All of us are fallen, and all of us are very hard to live with – CS Lewis
Everyone has their natural born idiosyncrasies and foibles.
But these pet peeves become heightened exponentially when you throw two people in a full-time living situation.
When I was in college my personal mentor once told me that dating was a lot like the job interviewing process: Much of what you see is a front, and you better really like what you see, because it definitely not going to look or act better after you’re married.
I’m always amazed with some young couples who lead an unhealthy and tumultuous dating relationship and yet continue to glibly march towards a marriage covenant: As if marriage is going to magically dissipate all the issues between them. Rather, it is probably going to exacerbate them.
Marriage is when men and women put on their big boy and girl pants and panties and resolve to do work in their relationship. Mix in some massive bills/debt and precious little kids pooping, crying, and bouncing around and this marriage thing is probably the hardest endeavor a human can undertake in their lifetime.
Marriage isn’t necessarily about keeping some teenage infatuation “loving feeling” going, it’s about keeping a sworn covenant to the death for the glory of God. The marriage covenant has ancient, even eternal, origins. This is a covenant that reflects the unbroken commitment Jesus (The Bridegroom) has for His church (bride) (Ephesians 5). This undying commitment came “before the foundations of the world.” Which makes it all the more tragic when modern marriages break apart at the seams: Families are broken AND the reflected image of Christ and His church has been effectively spat upon.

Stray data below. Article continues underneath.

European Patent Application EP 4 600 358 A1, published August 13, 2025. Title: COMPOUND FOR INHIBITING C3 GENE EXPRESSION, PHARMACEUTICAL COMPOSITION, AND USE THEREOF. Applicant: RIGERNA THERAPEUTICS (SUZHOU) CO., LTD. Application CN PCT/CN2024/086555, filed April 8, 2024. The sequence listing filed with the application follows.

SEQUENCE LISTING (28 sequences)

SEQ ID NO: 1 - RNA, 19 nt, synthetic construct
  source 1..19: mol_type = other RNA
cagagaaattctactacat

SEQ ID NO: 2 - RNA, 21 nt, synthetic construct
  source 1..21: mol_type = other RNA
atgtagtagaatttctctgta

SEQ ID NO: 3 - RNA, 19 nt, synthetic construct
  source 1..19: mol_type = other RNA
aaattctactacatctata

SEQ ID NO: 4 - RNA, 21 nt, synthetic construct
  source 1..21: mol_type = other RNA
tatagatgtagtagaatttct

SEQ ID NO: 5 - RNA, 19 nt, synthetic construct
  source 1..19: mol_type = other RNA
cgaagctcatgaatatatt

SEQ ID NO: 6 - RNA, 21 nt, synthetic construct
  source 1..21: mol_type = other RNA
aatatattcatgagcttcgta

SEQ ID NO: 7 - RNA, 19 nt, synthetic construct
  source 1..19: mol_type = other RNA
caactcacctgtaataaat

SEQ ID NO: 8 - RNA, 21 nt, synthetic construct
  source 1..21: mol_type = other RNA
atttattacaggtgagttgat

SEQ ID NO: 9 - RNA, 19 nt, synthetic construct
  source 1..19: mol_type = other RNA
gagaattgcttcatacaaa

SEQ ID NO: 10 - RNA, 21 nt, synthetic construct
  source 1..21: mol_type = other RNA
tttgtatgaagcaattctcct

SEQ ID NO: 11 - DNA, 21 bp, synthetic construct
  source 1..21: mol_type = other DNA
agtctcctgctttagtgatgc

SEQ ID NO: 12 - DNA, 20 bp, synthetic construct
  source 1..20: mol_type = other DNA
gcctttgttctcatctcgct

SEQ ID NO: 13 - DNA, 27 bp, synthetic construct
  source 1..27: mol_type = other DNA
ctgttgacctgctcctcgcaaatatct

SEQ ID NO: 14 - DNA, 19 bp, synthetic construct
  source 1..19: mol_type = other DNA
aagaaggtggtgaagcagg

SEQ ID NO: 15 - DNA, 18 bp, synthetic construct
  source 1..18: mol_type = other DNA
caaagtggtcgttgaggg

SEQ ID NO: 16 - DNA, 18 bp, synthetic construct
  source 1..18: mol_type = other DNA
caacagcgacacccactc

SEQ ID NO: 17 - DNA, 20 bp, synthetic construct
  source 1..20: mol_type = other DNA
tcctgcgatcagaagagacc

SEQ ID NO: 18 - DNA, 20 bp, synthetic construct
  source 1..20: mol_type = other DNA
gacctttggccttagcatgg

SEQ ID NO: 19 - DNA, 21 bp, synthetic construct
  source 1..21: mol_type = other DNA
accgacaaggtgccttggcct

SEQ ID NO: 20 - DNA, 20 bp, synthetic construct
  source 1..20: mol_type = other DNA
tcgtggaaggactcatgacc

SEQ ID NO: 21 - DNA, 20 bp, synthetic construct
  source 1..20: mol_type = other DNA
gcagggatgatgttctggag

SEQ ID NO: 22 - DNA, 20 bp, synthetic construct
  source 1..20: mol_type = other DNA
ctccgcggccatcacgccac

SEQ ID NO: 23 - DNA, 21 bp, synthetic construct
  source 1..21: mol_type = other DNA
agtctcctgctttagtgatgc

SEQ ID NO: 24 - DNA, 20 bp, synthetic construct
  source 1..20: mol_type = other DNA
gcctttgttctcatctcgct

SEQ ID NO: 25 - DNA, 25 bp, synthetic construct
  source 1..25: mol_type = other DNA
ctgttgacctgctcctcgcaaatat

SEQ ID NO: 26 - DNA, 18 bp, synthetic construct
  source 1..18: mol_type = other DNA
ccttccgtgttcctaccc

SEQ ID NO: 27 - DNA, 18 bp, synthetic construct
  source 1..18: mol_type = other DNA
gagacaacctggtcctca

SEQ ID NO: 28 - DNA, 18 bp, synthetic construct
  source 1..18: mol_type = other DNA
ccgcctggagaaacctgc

I’m not going to get into the issue too deep here, but: When heterosexual unions are broken and maimed for “differences” in taste like they are in America, homosexual union supporters rightly shake their head in disgust. Let’s be honest and repentant about our negligence and failures in this matter. As Alistair Begg has said, “Until the church learns how to cry, it loses any right to shout.”
Even though my wife, Jessica, is my beautiful best friend I fall short of the biblical standard for husbands. Yes I fall short, but I try my best not to fall stagnant. So I do get on my wife’s nerves when I don’t correctly fold and hangup my used towels, and she gets underneath my skin when she leaves the toilet seat down : ). We’re working on it. But we both have a higher vision than ourselves in this covenant, and it spurns us toward expressing mercy and grace when neither party is deserving of it.
Marriage isn’t meant to look like “the Notebook” or a Kardashian reality show. In marriage, we have the weighty opportunity to display Christ and His unconditional love for the church. If we’re married or plan on getting married at some point, let’s put on our working boots and big boy pants and fight, pray, and forgive in order to honor that goal.